It was while working at Google that Harris observed how many resources were being put into "making more addicting products by manipulating the vulnerabilities of its users."

Ouch. If we are to "throw off everything that hinders and the sin that so easily entangles," and "run with perseverance the race marked out for us" (Hebrews 12:1-2), we need to consider what the easy and convenient communication strategies we've embraced are really costing us.

Me, I love efficiency and convenience. I consistently choose task over relationship, regret it, and do it again. So I appreciate Crook's warning and ideas for pursuing relationships in time-consuming, off-line ways instead of just the easy, online ones.

A few weeks ago our daughter got married. She and her love made fairly standard vows to one another, vows that were outrageous enough, actually. But they added some of their own. I listened with interest. Some have already been kept. "I will play video games with you... I will go see the [Grateful] Dead with you," she told him. But she also said, "I will not use your weaknesses against you," and I think that one will be harder to keep.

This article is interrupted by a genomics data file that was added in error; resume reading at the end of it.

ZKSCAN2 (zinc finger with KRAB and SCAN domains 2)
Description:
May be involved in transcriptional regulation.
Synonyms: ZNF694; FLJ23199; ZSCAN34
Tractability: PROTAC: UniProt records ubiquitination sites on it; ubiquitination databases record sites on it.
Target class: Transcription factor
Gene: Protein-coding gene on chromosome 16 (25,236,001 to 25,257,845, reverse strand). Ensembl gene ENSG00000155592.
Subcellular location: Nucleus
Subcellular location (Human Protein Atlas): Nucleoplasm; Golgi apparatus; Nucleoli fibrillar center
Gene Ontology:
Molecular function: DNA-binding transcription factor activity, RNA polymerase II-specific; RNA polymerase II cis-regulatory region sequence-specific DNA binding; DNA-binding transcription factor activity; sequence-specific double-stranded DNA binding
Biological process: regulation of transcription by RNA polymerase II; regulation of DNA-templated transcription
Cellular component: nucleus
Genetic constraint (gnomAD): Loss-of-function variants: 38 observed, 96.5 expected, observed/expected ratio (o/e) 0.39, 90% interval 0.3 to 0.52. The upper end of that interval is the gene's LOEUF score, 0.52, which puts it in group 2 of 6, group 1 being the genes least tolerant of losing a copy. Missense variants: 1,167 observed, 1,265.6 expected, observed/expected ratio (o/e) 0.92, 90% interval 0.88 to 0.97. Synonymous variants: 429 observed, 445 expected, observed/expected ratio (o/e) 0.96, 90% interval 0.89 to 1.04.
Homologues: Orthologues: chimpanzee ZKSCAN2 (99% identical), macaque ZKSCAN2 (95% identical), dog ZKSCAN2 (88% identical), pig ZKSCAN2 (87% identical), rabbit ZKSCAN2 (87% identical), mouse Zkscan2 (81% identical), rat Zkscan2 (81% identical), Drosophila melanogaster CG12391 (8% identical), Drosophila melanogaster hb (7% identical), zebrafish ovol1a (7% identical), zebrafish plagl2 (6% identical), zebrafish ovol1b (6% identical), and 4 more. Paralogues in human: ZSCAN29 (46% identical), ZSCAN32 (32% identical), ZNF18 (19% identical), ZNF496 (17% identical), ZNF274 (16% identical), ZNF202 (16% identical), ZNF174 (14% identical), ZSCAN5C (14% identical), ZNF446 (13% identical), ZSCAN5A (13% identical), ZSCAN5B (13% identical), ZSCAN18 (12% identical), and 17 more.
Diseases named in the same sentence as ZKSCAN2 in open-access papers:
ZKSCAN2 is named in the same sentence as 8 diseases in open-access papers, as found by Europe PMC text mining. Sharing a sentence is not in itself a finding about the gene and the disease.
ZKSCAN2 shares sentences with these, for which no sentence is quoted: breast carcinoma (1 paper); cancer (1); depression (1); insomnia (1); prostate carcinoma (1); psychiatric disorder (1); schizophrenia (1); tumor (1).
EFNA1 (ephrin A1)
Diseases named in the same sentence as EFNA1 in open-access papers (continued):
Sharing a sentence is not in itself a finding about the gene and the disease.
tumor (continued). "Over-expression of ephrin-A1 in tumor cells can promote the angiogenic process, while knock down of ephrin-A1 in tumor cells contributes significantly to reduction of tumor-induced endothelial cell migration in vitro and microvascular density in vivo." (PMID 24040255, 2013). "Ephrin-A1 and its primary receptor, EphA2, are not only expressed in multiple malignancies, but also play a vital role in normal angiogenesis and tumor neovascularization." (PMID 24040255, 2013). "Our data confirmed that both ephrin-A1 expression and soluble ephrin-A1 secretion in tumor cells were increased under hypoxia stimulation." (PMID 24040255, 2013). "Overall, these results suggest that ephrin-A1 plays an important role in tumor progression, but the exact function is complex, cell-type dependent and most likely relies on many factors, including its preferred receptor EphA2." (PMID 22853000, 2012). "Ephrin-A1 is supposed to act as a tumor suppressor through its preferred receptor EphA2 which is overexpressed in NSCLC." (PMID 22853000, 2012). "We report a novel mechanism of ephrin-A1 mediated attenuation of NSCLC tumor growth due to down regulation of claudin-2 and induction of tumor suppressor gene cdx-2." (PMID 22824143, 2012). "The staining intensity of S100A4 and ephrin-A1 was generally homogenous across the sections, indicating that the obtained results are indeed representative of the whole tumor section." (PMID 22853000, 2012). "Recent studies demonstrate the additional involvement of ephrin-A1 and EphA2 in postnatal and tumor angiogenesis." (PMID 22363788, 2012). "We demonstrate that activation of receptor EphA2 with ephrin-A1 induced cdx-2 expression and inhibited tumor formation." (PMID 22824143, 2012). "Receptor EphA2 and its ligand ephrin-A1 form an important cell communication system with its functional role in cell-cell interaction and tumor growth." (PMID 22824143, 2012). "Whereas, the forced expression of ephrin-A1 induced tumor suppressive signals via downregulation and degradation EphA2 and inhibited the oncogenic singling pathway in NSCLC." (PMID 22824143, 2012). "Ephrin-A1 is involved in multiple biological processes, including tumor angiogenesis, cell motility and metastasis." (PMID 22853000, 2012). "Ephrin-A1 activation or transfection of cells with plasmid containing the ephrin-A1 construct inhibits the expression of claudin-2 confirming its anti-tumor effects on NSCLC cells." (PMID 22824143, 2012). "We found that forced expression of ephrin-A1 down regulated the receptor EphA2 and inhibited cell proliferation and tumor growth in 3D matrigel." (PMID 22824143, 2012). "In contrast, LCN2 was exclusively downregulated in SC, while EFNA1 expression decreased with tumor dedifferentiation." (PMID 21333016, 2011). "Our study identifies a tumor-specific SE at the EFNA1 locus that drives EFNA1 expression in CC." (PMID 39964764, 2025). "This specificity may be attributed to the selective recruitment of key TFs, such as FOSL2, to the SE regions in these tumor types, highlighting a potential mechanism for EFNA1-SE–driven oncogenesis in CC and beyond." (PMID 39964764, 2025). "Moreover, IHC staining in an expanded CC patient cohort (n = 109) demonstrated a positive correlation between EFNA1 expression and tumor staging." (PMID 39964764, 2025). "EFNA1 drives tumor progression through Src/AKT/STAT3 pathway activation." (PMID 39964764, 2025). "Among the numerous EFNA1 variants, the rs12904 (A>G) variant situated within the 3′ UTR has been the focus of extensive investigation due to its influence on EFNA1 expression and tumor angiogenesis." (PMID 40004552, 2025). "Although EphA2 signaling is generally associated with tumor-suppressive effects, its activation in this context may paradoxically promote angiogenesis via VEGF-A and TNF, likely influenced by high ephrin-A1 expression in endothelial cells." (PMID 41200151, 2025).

Would that we all kept that promise in our closest relationships. It's worth committing to, and worth trying again when we fail. But how distressing it is that the games we play, our bosses and those who work for us, companies we patronize, and the media channels we enlist or consume seem to almost systematically use our vulnerabilities against us. As for the social media channels, though they can certainly be harnessed for good, they tend to distract us from our values, priorities, and goals and work to make us forget them.

It's pretty sick, isn't it? What will we do about it?

"...How have we been co-opted into society’s push for productivity over presence, and what have we lost in the process?" asks Christina Crook "...The inefficient way is also the way to love, and without love we have nothing."

Read the article, Unfriending Convenience.

Monday, April 23, 2018

On Awkwardness, Happiness, Grief, and God


Mom says: You haven't published anything on your blog since February. You should think about writing something there! True, Mom. Just a few half-baked things for you today, but here they are.

Trying to Be Less Awkward